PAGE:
GVN Center and Member Spotlight

January 10, 2022

Dr. Vineet D. Menachery

Assistant Professor, Department of Microbiology and Immunology
Galveston National Lab
University of Texas Medical Branch, USA

How were you first drawn into virology and specifically become familiar with GVN?

I have loved sports and competition for nearly as long as I can remember. In reflecting on the greatest players and teams, I am often struck that an equally great opponent is required to drive the extraordinary results. When pushed to the brink, we often witness excellence that cannot be achieved through any other means. In many ways, I have built a research program based on the same premise. The underlying thread of my career has been using highly successful viruses to examine critical aspects of the immune response. By employing virulent respiratory pathogens including coronaviruses (CoV), I have been able to probe and identify host-virus interactions that dictate disease outcomes. The GVN represents a cohort of investigators that are asking the same question and exploring the same responses. These insights we gain from these studies extend into immunology, host genetic variation, and viral processes that are critical to understand and ameliorate human disease.

What do you hope to gain and contribute from the Rising Stars Mentorship Program?

In the context of the SARS-CoV-2 outbreak, I have greatly benefited from the experience of more senior members of my laboratory community. My partnership with Drs. Scott Weaver and Pei-Yong Shi at UTMB has produced landmark papers associated with COVID-19. As a Rising Star Member, I am hoping to capitalize on the breadth of experience in some of the most important viruses that threaten human health. Forging these interactions and learning from this outstanding group of scientists has the potential to form a solid foundation for my ongoing career.

Research Interest

Utilizing severe coronavirus infections, the Menachery Lab seeks to define virus-host interactions that dictate disease outcomes taking advantage of three cutting edge platforms: 1) reverse genetic systems for virus generation, 2) a refined systems biology approach, and 3) diverse model systems for infection. Described below, the current projects provide insight into our approach and explore areas with implications for understanding infection and disease.

  • Examine the dynamics of host-virus interactions within and between diverse viral families. Employing uniform experimental platforms, these systems based studies seek to identify common host pathways induced and/or antagonized by various pathogenic viruses. The approach also leverages differences between wild-type and mutant viruses to identify key processes that drive pathogenic outcomes. The overall goal is to derive mechanistic insight and develop novel avenues for antiviral treatment.
  • Explore the pathogenic and emergence potential of novel CoVs. The outbreaks of both SARS and MERS-CoV underscore the need for continued surveillance of zoonotic viruses. While CoV sequences have been identified, minimal translational work has been undertaken. These studies evaluate the likelihood of emergence, pathogenic potential, and efficacy of current therapeutic platforms against existing coronavirus strains.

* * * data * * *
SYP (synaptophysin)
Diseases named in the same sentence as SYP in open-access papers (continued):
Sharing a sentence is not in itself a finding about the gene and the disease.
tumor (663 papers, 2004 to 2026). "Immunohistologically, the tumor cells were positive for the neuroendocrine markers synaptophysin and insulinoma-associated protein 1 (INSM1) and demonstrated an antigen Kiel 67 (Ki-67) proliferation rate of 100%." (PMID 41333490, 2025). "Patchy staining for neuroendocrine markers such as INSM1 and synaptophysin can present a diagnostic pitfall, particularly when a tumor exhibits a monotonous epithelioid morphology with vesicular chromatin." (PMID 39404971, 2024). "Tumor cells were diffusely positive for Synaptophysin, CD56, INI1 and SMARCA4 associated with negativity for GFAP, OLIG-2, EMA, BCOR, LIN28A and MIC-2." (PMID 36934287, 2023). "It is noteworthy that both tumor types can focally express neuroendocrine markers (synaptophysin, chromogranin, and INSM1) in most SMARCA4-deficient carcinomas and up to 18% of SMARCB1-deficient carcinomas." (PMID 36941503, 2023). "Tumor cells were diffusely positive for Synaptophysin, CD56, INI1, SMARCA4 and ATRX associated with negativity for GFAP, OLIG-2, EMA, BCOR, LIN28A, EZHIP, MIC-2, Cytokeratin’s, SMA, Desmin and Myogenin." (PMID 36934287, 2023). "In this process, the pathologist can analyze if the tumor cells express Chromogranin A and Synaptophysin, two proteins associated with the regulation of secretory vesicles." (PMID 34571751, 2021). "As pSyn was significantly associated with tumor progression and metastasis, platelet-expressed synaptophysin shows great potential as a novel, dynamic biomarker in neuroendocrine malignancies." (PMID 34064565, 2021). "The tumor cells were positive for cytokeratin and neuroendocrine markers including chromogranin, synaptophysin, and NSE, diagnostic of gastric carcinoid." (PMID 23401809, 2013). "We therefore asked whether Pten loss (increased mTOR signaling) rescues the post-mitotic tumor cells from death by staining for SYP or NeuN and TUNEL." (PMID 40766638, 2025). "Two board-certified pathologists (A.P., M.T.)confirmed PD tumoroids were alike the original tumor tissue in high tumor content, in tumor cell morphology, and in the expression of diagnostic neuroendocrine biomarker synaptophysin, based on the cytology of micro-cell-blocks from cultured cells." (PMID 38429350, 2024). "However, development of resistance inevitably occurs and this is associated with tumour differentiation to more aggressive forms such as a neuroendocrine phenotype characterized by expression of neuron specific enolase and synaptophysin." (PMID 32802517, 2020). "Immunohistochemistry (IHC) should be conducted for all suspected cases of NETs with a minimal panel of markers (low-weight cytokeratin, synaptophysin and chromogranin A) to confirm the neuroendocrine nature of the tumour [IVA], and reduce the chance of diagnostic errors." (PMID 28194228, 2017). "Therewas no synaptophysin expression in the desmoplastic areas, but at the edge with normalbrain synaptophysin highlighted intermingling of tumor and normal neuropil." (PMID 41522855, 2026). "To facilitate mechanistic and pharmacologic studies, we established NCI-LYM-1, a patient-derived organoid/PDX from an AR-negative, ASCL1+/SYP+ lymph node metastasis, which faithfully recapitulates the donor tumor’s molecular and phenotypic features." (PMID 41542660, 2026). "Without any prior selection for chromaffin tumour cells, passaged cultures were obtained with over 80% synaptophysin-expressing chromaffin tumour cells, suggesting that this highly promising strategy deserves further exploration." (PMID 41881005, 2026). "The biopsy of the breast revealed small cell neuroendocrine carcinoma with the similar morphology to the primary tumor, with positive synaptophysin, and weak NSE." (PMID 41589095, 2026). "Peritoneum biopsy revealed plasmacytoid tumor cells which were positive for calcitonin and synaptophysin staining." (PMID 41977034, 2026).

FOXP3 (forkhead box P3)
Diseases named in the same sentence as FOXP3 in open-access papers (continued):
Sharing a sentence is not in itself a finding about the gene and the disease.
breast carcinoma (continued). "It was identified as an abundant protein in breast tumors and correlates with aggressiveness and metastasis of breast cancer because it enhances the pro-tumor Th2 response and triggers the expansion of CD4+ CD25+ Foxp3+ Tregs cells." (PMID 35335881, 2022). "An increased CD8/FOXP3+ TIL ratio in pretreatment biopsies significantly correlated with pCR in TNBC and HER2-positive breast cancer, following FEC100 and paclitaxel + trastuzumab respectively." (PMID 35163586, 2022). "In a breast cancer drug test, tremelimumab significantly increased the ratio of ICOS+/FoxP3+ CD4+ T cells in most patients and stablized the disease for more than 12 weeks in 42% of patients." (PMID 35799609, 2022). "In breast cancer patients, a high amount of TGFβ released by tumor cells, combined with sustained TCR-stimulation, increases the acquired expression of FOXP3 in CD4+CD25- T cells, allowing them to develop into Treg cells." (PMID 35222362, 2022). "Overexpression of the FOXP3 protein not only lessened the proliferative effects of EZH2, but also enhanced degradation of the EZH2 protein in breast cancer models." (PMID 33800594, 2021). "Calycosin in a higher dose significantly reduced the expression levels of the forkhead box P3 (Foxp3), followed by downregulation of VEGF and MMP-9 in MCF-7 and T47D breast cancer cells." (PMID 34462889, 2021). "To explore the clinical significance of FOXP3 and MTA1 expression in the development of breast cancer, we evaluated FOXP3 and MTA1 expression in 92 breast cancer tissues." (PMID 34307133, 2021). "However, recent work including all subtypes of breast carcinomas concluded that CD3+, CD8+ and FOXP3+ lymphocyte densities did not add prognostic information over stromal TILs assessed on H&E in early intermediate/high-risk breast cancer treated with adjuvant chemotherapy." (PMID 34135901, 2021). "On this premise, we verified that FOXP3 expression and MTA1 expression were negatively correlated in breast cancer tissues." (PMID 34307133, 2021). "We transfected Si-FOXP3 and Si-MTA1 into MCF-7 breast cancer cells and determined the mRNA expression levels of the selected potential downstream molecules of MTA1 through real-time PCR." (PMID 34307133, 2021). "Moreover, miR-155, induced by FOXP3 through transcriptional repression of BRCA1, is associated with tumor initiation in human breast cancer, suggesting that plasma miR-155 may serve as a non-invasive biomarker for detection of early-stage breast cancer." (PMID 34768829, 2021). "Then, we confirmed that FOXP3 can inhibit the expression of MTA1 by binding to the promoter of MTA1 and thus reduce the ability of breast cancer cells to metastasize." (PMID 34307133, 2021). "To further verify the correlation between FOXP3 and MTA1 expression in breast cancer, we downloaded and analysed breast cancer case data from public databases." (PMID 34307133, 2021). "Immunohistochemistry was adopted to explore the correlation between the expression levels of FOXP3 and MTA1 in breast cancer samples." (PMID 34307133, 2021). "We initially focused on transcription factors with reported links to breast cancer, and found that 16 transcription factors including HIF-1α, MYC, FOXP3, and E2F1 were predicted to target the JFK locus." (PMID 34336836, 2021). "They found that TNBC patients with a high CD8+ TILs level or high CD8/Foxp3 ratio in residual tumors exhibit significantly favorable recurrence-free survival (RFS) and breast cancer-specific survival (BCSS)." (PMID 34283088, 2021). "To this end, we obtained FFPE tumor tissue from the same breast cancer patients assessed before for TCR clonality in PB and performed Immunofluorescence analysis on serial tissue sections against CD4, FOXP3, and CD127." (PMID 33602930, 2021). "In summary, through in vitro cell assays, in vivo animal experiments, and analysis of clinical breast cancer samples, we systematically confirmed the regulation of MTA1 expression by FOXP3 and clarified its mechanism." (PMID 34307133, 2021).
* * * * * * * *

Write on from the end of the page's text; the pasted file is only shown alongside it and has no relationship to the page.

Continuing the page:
• Define age dependent changes to host immunity via viral infection. Infectious disease in the context of aging represents an opportunity to explore changes to immunity as well as gain insights into a leading cause of death among the elderly. Importantly, both SARS and MERS-CoV induce more severe infection and increased mortality in aged human patients. This phenotype is recapitulated in young and aged mouse models, allowing exploration of host virus interaction that change as a product of aging. These studies seek to identify, confirm, and validate changes in pathway activation as well as develop treatments to mitigate disease in the aged hosts.
  • Examine the role of host diversity in susceptibility to infection. In addition to aging, host genetic diversity plays a critical role in the response to respiratory virus infection. Employing the Collaborative Cross (CC), a panel of recombinant inbred mice that captures genetic diversity similar to the human population, we observe a wide spectrum of phenotypes. These readouts can be dysregulated from each other, allowing fine mapping to define specific genetic components that drive phenotypic responses.
Overview of the Galveston Lab, UTMB

The Galveston National Laboratory (GNL) is a sophisticated high containment research facility that serves as a critically important resource in the global fight against infectious diseases. The GNL is located on the campus of the University of Texas Medical Branch and operates under the umbrella of UTMB’s Institute for Human Infections and Immunity.

The National Institute of Allergy and Infectious Diseases (NIAID) provides funding for the BSL4 laboratories and operations at the GNL, and the lab’s top priority is research to develop diagnostics, therapeutics and vaccines to combat the most dangerous diseases in the world.

Researchers at the GNL are internationally known for their expertise working with pathogens including Ebola and Marburg, emerging infectious diseases like COVID-19 and MERS, and mosquito borne viruses like Zika and Chikungunya. Research also focuses on understanding transmission and pathogenesis of emerging viruses and developing medical countermeasures for dangerous pathogens that can be weaponized.

The Galveston National Laboratory is home to research that is funded by NIAID, the U.S. Department of Defense, the U.S. Centers for Disease Control & Prevention and other federal agencies, as well as academic partners, private foundations, and the Biopharmaceutical industry.

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